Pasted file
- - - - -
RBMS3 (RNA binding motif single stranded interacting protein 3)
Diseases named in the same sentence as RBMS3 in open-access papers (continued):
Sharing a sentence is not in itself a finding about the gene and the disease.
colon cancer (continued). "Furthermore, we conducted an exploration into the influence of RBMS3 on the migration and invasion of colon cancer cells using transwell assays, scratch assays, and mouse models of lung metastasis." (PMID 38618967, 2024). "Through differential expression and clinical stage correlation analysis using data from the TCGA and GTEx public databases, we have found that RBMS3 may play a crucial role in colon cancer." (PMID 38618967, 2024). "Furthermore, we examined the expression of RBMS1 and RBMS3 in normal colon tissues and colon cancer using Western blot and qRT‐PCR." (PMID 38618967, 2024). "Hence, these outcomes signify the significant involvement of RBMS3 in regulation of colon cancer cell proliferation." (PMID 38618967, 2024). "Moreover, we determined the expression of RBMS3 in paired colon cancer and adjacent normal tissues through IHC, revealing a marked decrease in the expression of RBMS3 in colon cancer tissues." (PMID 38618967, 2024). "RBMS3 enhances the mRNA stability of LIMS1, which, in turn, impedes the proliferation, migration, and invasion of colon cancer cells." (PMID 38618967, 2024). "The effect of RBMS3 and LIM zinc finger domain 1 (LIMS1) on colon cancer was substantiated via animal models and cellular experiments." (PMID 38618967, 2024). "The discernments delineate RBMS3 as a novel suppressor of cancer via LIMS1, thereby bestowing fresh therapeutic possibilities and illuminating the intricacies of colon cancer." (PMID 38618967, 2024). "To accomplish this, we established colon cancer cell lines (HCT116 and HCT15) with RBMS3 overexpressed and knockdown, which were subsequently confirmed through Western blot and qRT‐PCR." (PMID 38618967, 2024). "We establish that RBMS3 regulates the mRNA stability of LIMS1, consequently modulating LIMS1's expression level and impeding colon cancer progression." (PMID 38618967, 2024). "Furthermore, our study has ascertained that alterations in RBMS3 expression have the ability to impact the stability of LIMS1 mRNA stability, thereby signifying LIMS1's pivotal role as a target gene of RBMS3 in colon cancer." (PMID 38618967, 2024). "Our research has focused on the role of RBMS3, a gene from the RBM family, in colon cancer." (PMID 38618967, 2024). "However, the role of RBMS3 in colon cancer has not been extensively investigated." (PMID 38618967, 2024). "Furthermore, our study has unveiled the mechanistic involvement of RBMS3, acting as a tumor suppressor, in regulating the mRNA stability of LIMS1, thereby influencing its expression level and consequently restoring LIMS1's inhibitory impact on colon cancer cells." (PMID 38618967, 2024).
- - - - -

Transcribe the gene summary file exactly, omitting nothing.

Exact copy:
RBMS3 (RNA binding motif single stranded interacting protein 3)
Diseases named in the same sentence as RBMS3 in open-access papers (continued):
Sharing a sentence is not in itself a finding about the gene and the disease.
colon cancer (continued). "Furthermore, we conducted an exploration into the influence of RBMS3 on the migration and invasion of colon cancer cells using transwell assays, scratch assays, and mouse models of lung metastasis." (PMID 38618967, 2024). "Through differential expression and clinical stage correlation analysis using data from the TCGA and GTEx public databases, we have found that RBMS3 may play a crucial role in colon cancer." (PMID 38618967, 2024). "Furthermore, we examined the expression of RBMS1 and RBMS3 in normal colon tissues and colon cancer using Western blot and qRT‐PCR." (PMID 38618967, 2024). "Hence, these outcomes signify the significant involvement of RBMS3 in regulation of colon cancer cell proliferation." (PMID 38618967, 2024). "Moreover, we determined the expression of RBMS3 in paired colon cancer and adjacent normal tissues through IHC, revealing a marked decrease in the expression of RBMS3 in colon cancer tissues." (PMID 38618967, 2024). "RBMS3 enhances the mRNA stability of LIMS1, which, in turn, impedes the proliferation, migration, and invasion of colon cancer cells." (PMID 38618967, 2024). "The effect of RBMS3 and LIM zinc finger domain 1 (LIMS1) on colon cancer was substantiated via animal models and cellular experiments." (PMID 38618967, 2024). "The discernments delineate RBMS3 as a novel suppressor of cancer via LIMS1, thereby bestowing fresh therapeutic possibilities and illuminating the intricacies of colon cancer." (PMID 38618967, 2024). "To accomplish this, we established colon cancer cell lines (HCT116 and HCT15) with RBMS3 overexpressed and knockdown, which were subsequently confirmed through Western blot and qRT‐PCR." (PMID 38618967, 2024). "We establish that RBMS3 regulates the mRNA stability of LIMS1, consequently modulating LIMS1's expression level and impeding colon cancer progression." (PMID 38618967, 2024). "Furthermore, our study has ascertained that alterations in RBMS3 expression have the ability to impact the stability of LIMS1 mRNA stability, thereby signifying LIMS1's pivotal role as a target gene of RBMS3 in colon cancer." (PMID 38618967, 2024). "Our research has focused on the role of RBMS3, a gene from the RBM family, in colon cancer." (PMID 38618967, 2024). "However, the role of RBMS3 in colon cancer has not been extensively investigated." (PMID 38618967, 2024). "Furthermore, our study has unveiled the mechanistic involvement of RBMS3, acting as a tumor suppressor, in regulating the mRNA stability of LIMS1, thereby influencing its expression level and consequently restoring LIMS1's inhibitory impact on colon cancer cells." (PMID 38618967, 2024).